In 1954 he and his wife resolved to return to Britain. He informed the authorities and on his arrival he was arrested and court-martialled for desertion, which he candidly admitted, and sentenced to a year in military prison, which he accepted as his due. The "glasshouse" was notoriously tougher than civilian prison. He was released, for good conduct after eight months and returned to the Suffolk Regiment.”
This was particularly interesting thinking about the recently screened Channel 4 drama series, The Promise, with its representations of British soldiers who served in Palestine, one falling in love with a Jewish girl and thus betraying his British comrades, another falling in love with an Arab people and thus honourably fighting alongside them against the Jews. I also learnt, talking to my father about it, a couple of facts about his father. Like John Watson, my granddad was a working class career armed forces man, in the Navy, who rose to petty officer (the equivalent rank, I think of Waton’s warrant officer, and often the highest rank that working class people could reach). Having an Irish mother, he was not sent to Ireland after WWI, but (and this was one of the things I hadn’t known) to Mandate Palestine instead.

Mick Hall introduces his post on Watson like this:
If anyone wishes to understand what a class prejudiced swamp the UK is, then they need look no further than the obituaries pages of what are laughing called the ‘quality dailies.’ They are full of middle class worthies who have played a role in making the United Kingdom the most unequal nation in western Europe, be they civil servants, judges, politicians. No matter what, your obituary is assured if you are a member of this elite, even if you have spent your life as a tax dodging business man, a judge who sentenced countless innocent people, a TV executive producing crap, politician who lie out of habit and self interest, or military officers whose campaign medals include such illustrious victories as the six counties of Ireland, Suez, Afghanistan, and Iraq.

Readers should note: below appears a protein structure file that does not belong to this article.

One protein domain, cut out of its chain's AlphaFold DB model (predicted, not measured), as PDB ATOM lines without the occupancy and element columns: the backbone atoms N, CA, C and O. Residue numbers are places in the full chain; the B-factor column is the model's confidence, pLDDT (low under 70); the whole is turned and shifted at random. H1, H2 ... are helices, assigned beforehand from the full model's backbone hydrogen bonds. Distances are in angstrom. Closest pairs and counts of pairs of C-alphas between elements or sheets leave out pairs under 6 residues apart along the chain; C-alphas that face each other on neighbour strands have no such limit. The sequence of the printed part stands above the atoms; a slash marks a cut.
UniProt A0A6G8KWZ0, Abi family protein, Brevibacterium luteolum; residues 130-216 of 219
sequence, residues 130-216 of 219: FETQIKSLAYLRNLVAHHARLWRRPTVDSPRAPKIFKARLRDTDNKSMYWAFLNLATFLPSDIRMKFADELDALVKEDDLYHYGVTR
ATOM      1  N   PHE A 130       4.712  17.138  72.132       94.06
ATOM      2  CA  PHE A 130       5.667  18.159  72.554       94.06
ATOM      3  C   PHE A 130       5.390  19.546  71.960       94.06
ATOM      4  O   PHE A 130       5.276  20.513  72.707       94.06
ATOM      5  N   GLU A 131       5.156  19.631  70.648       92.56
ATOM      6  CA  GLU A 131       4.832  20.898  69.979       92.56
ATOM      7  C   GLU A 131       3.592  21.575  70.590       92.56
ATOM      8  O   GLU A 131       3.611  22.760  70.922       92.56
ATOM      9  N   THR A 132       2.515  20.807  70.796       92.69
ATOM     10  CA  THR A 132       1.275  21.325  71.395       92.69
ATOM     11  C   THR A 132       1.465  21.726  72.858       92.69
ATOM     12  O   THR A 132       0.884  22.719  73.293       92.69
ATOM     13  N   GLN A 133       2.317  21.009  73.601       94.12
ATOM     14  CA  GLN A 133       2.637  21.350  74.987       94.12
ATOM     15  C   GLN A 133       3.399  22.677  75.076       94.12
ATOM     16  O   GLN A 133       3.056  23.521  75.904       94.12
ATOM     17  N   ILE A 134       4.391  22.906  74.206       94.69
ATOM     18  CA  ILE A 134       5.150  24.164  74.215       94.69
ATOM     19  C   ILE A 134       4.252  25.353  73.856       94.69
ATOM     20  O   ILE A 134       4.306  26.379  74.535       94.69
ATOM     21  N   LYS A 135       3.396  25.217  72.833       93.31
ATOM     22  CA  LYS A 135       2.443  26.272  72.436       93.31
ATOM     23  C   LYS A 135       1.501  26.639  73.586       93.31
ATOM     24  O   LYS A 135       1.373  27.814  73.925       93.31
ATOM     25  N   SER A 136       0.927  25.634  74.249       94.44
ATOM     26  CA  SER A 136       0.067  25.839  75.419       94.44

True the odd middle class lefty may get a look in, along with luvies and musicians by the score, and just so we do not forget the empire where the sun never set, the occasional Gurkha squadie who during WW2, killed 81 Japanese solders in a single afternoon.
I once asked the editor of an obituaries page why he rarely published obits of ordinary people who have experienced or done interesting things in the lives. “Ah Mick,” he replied, you simply do not understand, I would love to, but you must remember we rarely have photos of such people in our libraries and an obit cannot go out without a picture alongside”
I nodded and turned away thinking, does he really believe such crap. Of course I am over egging the pudding here, but not by that much, the Guardian now has the excellent Other Lives, but even its title suggests a certain amount of class prejudice, it is as if there are those who deserve by right to be in the papers obituary page and those who lived other lives and do not.
Below is an example of what I mean, few people lived a more interesting life than [John] Watson, a man who fought tenaciously for sovereign and country, but also when a situation arose, turned away and fought for a people who he believed needed his help. His causes are not mine, but I defy any honest man not to raise his cap to this old solder.”
I agree with most of Mick’s sentiments here, but one thing slightly disturbed me: the implication that Mick’s leftist audience are likely to disagree with his assessment of John Watson, because he served in the military and because he was on the Israeli side in 1948.